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Water Leak - Tenant Rights

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Water Leak - Tenant Rights

Postby johnsmith123 » Thu Jul 23, 2020 2:56 pm

(NYC, Brooklyn, Primary Tenant on Lease)

My ceiling leaked dirty roof water all over my bedroom, completely soaking and destroying my bed. I made multiple attempts to contact our landlord the night of the leak, but they never responded. As I had nowhere to sleep, I left them a detailed voicemail indicating that I'd need to sleep in a nearby hotel, and that I'd expect reimbursements from them for doing so (or, at the very least, a rent deduction for the night I did not sleep here).

I have reordered a new bed (as the last is damaged beyond repair) and it will take several days to get here. Until then, I have nowhere to sleep, so I will need to sleep in a hotel until it arrives.

In speaking with my landlord, he has made it very clear he would not be compensating for the hotel the night of the leak, nor will he compensate me for any future hotel stays. He also indicated that he did not agree to a deduction of rent price for any of the nights. His point of view was that I should sleep elsewhere in my apartment (on the floor..? unsure what he has in mind, but it feels besides the point to argue that)

As a tenant, I've been operating under the assumption that I have a right to a habitable place. If I cannot sleep there due to water damage, the place is not habitable. Once the damage is repaired and I have a bed again, it will be.

1. Are my assumptions accurate, or are they flawed in any way?

2. What is my recourse on settling with him for the night of the leak?

3. What is my recourse on settling with him for subsequent hotel stays, while I wait for a new bed to arrive?
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Re: Water Leak - Tenant Rights

Postby TenantNet » Fri Jul 24, 2020 4:22 am

I was just doing some research in this topic. First thing to understand is that you do not indicate you are rent regulated, so all of your rights depend on your lease. Sure, some provisions of a NYC tenant lease might be unenforceable or illegal, but without rent stab protections, a landlord can decide to end your tenancy for any reason when your current lease expires.

The point is you don't want to piss them off too much (unless you're planning on moving anyway). Better to keep talking and hope they start to understand your predicament.

Second, while a LL is required to have insurance, that insurance covers his building, not your contents or possessions.

Take a look at this page:
https://www.dfs.ny.gov/consumers/help_f ... _insurance

Third, in terms of a LL's liability to cover your possessions, the exceptions to the rules are in the case of fraud or neglect. Basically if he knew there was a problem and if he neglected to make repairs, then that's neglect. But that is often hard to prove. How did the roof get to the point where the water accumulated? Was he aware of it?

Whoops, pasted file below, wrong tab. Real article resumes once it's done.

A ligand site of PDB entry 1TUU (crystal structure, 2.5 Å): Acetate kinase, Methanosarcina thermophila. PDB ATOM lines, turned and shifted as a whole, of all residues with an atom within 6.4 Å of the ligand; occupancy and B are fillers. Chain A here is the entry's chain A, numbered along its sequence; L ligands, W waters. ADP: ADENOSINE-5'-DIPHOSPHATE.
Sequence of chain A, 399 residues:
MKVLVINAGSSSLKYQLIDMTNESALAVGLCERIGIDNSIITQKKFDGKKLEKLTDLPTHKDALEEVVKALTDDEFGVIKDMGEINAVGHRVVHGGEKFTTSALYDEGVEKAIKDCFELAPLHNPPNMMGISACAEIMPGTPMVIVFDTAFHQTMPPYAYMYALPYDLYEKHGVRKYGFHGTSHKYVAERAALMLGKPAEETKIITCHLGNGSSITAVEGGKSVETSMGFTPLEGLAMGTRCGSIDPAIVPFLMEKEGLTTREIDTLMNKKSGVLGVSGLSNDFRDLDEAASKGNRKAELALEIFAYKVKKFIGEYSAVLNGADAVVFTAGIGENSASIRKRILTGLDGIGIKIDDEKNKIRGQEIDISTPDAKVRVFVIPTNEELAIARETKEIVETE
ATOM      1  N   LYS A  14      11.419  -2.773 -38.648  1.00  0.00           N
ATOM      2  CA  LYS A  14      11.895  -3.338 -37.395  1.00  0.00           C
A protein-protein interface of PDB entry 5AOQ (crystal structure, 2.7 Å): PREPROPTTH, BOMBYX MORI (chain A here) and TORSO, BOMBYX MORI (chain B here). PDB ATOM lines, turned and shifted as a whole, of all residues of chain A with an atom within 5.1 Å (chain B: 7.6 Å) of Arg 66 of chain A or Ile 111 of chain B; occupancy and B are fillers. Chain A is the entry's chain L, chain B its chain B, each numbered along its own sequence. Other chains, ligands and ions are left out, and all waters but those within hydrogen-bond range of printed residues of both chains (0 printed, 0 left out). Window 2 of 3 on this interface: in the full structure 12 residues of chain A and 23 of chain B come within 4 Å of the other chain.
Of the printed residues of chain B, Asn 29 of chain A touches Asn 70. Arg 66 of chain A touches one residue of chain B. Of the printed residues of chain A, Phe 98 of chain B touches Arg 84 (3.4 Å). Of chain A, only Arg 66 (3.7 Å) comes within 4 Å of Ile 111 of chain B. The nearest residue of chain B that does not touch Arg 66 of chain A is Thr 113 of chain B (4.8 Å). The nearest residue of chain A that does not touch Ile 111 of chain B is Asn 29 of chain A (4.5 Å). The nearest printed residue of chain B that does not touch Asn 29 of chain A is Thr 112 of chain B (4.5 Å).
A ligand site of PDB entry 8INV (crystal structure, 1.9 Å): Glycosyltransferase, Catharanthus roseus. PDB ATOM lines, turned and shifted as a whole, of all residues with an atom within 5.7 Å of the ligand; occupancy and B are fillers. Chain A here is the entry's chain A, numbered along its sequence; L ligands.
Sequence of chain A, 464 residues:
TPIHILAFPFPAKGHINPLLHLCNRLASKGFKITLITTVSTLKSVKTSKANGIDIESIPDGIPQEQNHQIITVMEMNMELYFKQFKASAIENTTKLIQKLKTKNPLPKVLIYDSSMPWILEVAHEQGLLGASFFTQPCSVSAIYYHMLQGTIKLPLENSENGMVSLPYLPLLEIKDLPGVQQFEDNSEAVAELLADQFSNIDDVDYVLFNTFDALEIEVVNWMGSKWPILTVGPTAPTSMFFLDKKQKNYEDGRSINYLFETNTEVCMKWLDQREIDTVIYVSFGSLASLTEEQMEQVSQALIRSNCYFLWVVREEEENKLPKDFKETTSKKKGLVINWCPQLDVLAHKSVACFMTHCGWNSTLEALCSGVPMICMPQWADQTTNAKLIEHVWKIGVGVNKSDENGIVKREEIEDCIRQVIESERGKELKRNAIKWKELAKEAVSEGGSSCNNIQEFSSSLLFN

Given all that, it behooves a tenant to obtain renters insurance. The cost isn't that high (around $150 per year) and it solves a lot of problems.

In particular with a renters policy, look at the Loss of Use provision. It used to be that companies covered the loss of use of an apartment for actually loss sustained (in some cases with a 24 month cap). While I've never made a claim, I believe that covered things like temporary housing (or a hotel), cost of extra food, etc.

Now companies are pulling back on that coverage to a defined dollar amount, and in our opinion, the coverage is a pittance compared to what it formally covered. That's why we recommend you shop around for a policy. One agent told us companies were going to a defined dollar amount coverage due to an increase in claims related to broken water or steam pipes (and possibly mold).

As for your situation, well, it depends. Is your bedroom temporarily uninhabitable, or the entire apartment? If just your bedroom, then yes, it's not completely unreasonable to sleep on a sofa, especially if the question of landlord liability is debatable at best. As for the replacement bed, can you get expedited delivery?

In a situation like this, it might be better to negotiate something with the LL. I understand you would be out various costs, but I just don't know you can get the LL to cover anything and probably you don't want or need a court fight. You probably have some leverage in that you could make things into a mess for the LL, but overall not a lot of leverage.

Your rights under the Warranty of Habitability requires the LL to make repairs when something goes wrong; it does not necessarily mean the LL has to cover all losses.

One other things to consider ... if you are not RS, then you should get a rent history from DHCR and see if there might be a basis to claim RS status. The rent histories contain registration provided by the LL and not checked by DHCR, so don't believe everything in the history. Still it can tell you about any improper increases or deregulations. That would give you some leverage.
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